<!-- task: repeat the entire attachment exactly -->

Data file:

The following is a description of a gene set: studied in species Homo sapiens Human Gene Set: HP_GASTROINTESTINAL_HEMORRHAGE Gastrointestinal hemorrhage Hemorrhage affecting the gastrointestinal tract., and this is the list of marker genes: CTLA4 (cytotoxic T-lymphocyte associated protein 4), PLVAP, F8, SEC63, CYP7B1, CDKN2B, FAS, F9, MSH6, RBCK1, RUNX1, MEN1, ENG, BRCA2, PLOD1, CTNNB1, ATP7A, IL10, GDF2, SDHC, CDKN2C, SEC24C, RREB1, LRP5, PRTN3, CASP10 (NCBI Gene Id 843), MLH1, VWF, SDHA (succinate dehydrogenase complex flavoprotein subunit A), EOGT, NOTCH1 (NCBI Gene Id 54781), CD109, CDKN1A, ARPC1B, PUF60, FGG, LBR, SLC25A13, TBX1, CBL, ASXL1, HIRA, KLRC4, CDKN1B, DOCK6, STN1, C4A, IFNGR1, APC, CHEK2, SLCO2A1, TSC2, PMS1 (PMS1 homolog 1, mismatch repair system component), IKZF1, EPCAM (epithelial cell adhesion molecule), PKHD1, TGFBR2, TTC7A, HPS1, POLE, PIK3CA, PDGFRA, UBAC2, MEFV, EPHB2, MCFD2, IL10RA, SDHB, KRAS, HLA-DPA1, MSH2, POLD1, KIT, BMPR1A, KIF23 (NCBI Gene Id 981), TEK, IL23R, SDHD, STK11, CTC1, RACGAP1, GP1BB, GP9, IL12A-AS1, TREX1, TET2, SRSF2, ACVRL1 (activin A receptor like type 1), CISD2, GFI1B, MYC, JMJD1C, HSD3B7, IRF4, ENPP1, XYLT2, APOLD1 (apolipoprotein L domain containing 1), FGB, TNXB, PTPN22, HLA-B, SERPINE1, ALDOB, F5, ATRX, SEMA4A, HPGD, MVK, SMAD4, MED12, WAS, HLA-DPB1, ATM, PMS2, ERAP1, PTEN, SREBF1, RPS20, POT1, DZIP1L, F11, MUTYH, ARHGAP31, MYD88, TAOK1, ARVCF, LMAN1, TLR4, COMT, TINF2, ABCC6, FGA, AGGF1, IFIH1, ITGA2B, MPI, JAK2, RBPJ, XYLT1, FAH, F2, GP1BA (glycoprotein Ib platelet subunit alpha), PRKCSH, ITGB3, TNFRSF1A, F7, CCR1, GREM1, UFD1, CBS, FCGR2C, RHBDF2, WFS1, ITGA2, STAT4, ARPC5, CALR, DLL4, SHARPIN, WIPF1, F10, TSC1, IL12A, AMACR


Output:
The following is a description of a gene set: studied in species Homo sapiens Human Gene Set: HP_GASTROINTESTINAL_HEMORRHAGE Gastrointestinal hemorrhage Hemorrhage affecting the gastrointestinal tract., and this is the list of marker genes: CTLA4 (cytotoxic T-lymphocyte associated protein 4), PLVAP, F8, SEC63, CYP7B1, CDKN2B, FAS, F9, MSH6, RBCK1, RUNX1, MEN1, ENG, BRCA2, PLOD1, CTNNB1, ATP7A, IL10, GDF2, SDHC, CDKN2C, SEC24C, RREB1, LRP5, PRTN3, CASP10 (NCBI Gene Id 843), MLH1, VWF, SDHA (succinate dehydrogenase complex flavoprotein subunit A), EOGT, NOTCH1 (NCBI Gene Id 54781), CD109, CDKN1A, ARPC1B, PUF60, FGG, LBR, SLC25A13, TBX1, CBL, ASXL1, HIRA, KLRC4, CDKN1B, DOCK6, STN1, C4A, IFNGR1, APC, CHEK2, SLCO2A1, TSC2, PMS1 (PMS1 homolog 1, mismatch repair system component), IKZF1, EPCAM (epithelial cell adhesion molecule), PKHD1, TGFBR2, TTC7A, HPS1, POLE, PIK3CA, PDGFRA, UBAC2, MEFV, EPHB2, MCFD2, IL10RA, SDHB, KRAS, HLA-DPA1, MSH2, POLD1, KIT, BMPR1A, KIF23 (NCBI Gene Id 981), TEK, IL23R, SDHD, STK11, CTC1, RACGAP1, GP1BB, GP9, IL12A-AS1, TREX1, TET2, SRSF2, ACVRL1 (activin A receptor like type 1), CISD2, GFI1B, MYC, JMJD1C, HSD3B7, IRF4, ENPP1, XYLT2, APOLD1 (apolipoprotein L domain containing 1), FGB, TNXB, PTPN22, HLA-B, SERPINE1, ALDOB, F5, ATRX, SEMA4A, HPGD, MVK, SMAD4, MED12, WAS, HLA-DPB1, ATM, PMS2, ERAP1, PTEN, SREBF1, RPS20, POT1, DZIP1L, F11, MUTYH, ARHGAP31, MYD88, TAOK1, ARVCF, LMAN1, TLR4, COMT, TINF2, ABCC6, FGA, AGGF1, IFIH1, ITGA2B, MPI, JAK2, RBPJ, XYLT1, FAH, F2, GP1BA (glycoprotein Ib platelet subunit alpha), PRKCSH, ITGB3, TNFRSF1A, F7, CCR1, GREM1, UFD1, CBS, FCGR2C, RHBDF2, WFS1, ITGA2, STAT4, ARPC5, CALR, DLL4, SHARPIN, WIPF1, F10, TSC1, IL12A, AMACR